WILDFLOWERS OF NEW MEXICO

 

Sprawling, densely hairy stems 6–26-inches tall form bushy clumps dotted with colorful reddish-orange to pink flowers. The upper stems bear clusters of cup-shaped flowers. Note the lance-shaped leaves are about twice as long as wide with few or no teeth and a pair of lobes at the base of the blade.


FLOWER: April–August. Flowers solitary (not clusters) in the leaf axils. The 5 petals, each 1/2–3/4-inch long (12–20 mm), have slightly notched tips and a showy stamen column with yellow or purple anthers. This is one of the species with thread-like bractlets below the flower base (calyx) beneath the petals.


LEAVES: Alternate. Blades, 3/4–2 3/8-inches long (2–6 cm), width about 1/2 the length, triangular to lance-shaped with 2 right-angle, pointed basal lobes, and wavy, irregular margins. The surface is rough with prominent clusters of tiny, star-shaped hairs.


HABITAT: Sandy, gravelly, clay soils, roadsides, disturbed areas; plains, desert grasslands and scrub, pinyon-juniper woodlands.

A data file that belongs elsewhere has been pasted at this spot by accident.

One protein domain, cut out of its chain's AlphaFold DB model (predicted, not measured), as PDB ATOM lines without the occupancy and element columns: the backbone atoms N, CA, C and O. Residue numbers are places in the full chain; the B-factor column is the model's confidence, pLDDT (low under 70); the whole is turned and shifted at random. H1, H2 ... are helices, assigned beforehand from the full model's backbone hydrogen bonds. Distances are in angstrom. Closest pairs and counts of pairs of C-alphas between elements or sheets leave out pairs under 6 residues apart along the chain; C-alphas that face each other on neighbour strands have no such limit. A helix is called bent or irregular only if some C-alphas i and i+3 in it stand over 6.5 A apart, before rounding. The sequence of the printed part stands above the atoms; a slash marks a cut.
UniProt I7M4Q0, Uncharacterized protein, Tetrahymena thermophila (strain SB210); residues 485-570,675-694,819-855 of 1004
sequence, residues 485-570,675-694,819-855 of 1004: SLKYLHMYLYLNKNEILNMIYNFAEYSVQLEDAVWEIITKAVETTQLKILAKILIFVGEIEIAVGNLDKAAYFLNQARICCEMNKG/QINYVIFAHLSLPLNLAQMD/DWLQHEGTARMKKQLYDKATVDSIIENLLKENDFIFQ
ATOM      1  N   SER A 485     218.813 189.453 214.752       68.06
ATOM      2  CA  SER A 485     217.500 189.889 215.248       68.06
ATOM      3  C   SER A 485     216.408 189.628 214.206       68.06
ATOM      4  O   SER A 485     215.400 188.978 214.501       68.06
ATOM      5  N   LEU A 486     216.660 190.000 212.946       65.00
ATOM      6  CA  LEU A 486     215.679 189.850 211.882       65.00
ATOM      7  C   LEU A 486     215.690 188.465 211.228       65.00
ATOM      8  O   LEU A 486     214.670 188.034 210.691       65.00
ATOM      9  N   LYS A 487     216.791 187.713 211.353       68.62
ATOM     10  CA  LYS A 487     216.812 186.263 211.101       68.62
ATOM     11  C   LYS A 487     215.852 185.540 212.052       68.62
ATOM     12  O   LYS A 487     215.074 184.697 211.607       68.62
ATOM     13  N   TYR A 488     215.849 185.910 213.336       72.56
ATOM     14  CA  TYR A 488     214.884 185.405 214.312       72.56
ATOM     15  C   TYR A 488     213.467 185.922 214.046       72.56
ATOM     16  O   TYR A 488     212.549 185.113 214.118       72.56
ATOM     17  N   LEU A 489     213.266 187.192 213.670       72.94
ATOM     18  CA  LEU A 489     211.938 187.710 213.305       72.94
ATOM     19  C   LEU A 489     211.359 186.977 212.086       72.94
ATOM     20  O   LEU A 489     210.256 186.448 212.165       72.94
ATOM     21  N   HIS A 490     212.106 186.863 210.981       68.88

ELEVATION: 3,100-7,900 feet.


RANGE: AZ, NM, TX.


SIMILAR SPECIES: 15 species in New Mexico, many similar and difficult to distinguish in the field. Narrowleaf Globemallow, S. angustifolia, 1–4-feet tall and erect with stout branches, has narrow, 1–2-inch long, lance-shaped leaves, 4–6 times longer than wide, and with wavy edges. 


NM COUNTIES: Widespread in southern and the western half of NM in low- to mid-elevation, arid habitats: Bernalillo, Catron, Chaves, Cibola, Dona Ana, Eddy, Grant, Hidalgo, Lea, Lincoln, Los Alamos, Luna, McKinley, Otero, Rio Arriba, San Juan, San Miguel, Sandoval, Sierra, Socorro, Taos, Torrance, Valencia.

SPEAR  GLOBEMALLOW

SPHAERALCEA  HASTULATA

Mallow Family, Malvaceae

Perennial herb

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Flowers can be orange, orange-red, or pink.

Leaves vary from lance-shaped to triangular, or having shallow to pronounced lobes at the base. The lobes point out and away from the base.

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